Welcome back to “Composers Corner.” This edition features award-winning composer Roberto Sierra, as we talk with him about being a Latino composer and how it informs his music, “the magic of hearing the first rehearsal of an orchestral piece,” as well as his observations about the American cultural landscape and his optimism about the future.
S: In 2017, you were awarded the Tomás Luis de Victoria Prize, the highest honor given in Spain to a composer of Spanish or Latin American origin. Please tell us about your experience as a Hispanic composer and the influence your culture has on your creative work.
Sierra: I have been in the USA since 1989, when I became composer-in-residence with the Milwaukee Symphony. Looking back, it is amazing to observe the changes that we have gone through. Not only has the cultural landscape changed, but also, we now look at society through a different lens. We have a new generation that is trying to forge a more just and equitable country. There is more acceptance and inclusion both of women and minority composers, and there are corrective measures that were much needed. I don’t think that the country will turn back the clock. So, I am optimistic about the future.
My cultural heritage is an integral part of my work, and the sounds I heard growing up in Puerto Rico always resonate in my music. I am interested in looking inwards, but at the same time creating something personal and unique is of paramount importance. The musical elements from my heritage are refracted and transformed in my work.
S: Can you tell us about your composing process?
Sierra: I generally start with very simple and concrete ideas, out of which complex structures and sounds evolve. I believe that the origin — the starting point of any art work — needs to be clear. The question of structure and form are also very important; in fact, the larger structure of the work emerges out of the basic material.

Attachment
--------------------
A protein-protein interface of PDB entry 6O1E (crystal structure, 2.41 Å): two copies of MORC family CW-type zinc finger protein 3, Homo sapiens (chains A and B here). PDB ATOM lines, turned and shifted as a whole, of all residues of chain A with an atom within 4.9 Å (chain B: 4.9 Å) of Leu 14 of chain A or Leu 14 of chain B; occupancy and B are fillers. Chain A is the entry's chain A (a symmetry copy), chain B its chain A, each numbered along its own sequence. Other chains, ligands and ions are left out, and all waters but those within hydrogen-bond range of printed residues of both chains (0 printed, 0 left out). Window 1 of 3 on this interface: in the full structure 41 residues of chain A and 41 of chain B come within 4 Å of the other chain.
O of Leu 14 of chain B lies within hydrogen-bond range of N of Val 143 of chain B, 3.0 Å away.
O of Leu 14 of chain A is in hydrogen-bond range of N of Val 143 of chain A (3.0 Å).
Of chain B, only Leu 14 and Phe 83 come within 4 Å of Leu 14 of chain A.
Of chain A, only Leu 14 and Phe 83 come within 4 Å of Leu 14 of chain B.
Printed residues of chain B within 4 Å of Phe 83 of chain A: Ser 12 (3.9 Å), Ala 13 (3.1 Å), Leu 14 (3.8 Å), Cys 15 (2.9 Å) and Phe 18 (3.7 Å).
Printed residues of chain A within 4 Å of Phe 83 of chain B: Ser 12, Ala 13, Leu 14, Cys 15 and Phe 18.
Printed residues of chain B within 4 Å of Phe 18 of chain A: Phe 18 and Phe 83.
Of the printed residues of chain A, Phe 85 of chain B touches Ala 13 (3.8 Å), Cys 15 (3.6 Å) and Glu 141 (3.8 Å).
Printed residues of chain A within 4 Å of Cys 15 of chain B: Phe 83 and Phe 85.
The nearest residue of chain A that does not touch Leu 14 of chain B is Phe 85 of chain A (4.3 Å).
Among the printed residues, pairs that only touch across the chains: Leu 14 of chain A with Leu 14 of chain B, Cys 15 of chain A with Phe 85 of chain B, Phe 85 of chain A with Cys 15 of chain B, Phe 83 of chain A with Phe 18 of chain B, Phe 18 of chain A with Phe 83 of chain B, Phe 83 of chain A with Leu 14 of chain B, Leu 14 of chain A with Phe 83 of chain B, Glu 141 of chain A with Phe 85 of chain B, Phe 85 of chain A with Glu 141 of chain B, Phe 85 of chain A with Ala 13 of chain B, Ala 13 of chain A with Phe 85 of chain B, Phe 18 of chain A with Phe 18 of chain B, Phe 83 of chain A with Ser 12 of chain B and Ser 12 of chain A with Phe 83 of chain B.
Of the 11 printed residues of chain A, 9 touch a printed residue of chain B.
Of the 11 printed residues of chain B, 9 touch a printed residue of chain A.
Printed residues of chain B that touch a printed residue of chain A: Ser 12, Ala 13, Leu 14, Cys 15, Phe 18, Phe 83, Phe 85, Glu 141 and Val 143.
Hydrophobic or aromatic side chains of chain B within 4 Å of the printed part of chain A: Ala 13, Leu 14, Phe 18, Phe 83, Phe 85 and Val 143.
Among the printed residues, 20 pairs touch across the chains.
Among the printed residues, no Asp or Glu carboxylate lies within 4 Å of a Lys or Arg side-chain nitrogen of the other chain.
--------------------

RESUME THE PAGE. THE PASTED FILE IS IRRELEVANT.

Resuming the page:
S: Of your many popular works, do you have one piece that you are most proud of?
Sierra: I am always very self-critical, and hope that my next work will be the one that I can say, “Ah, this is the one!”
S: As a composer, you have the opportunity to hear many of your works performed by incredible ensembles. Do you have a favorite moment from one of these experiences?
Sierra: For me, there is always the magic of hearing the first rehearsal of an orchestral piece. Back in January of this year, I had the opportunity to work with conductor by Domingo Hindoyan, trumpet soloist Pacho Flores and the Royal Liverpool Philharmonic — it was very special. It was a terrific performance!
S: In 2010, you were elected into the membership of the American Academy of Arts and Sciences. What did it mean to you to be honored in this way?
Sierra: These distinctions are always wonderful to receive, but in the end, the true recognition for any artist will come through her or his work.
S: How has Covid-19 impacted your work?
Sierra: Composers are mainly staying at home composing, thus my routine hasn’t changed that much. But, the unfolding pandemic and the ensuing human tragedy is extremely painful to us all.
S: Have you been able to collaborate with other composers/artists during the lockdown?
Sierra: I’m always in communication with my collaborators about current projects.
S: What technology do you use to continue composing in a virtual world?
Sierra: Nowadays, the computer is the basic tool. So, instead of person-to-person meetings, we’re telecommunicating all the time.
S: What would you say to other artists/musicians who are craving ensemble work and want to continue performing as part of their mental health during this pandemic?
Sierra: My main concern is that we all need to avoid contagion. This will pass, and hopefully soon.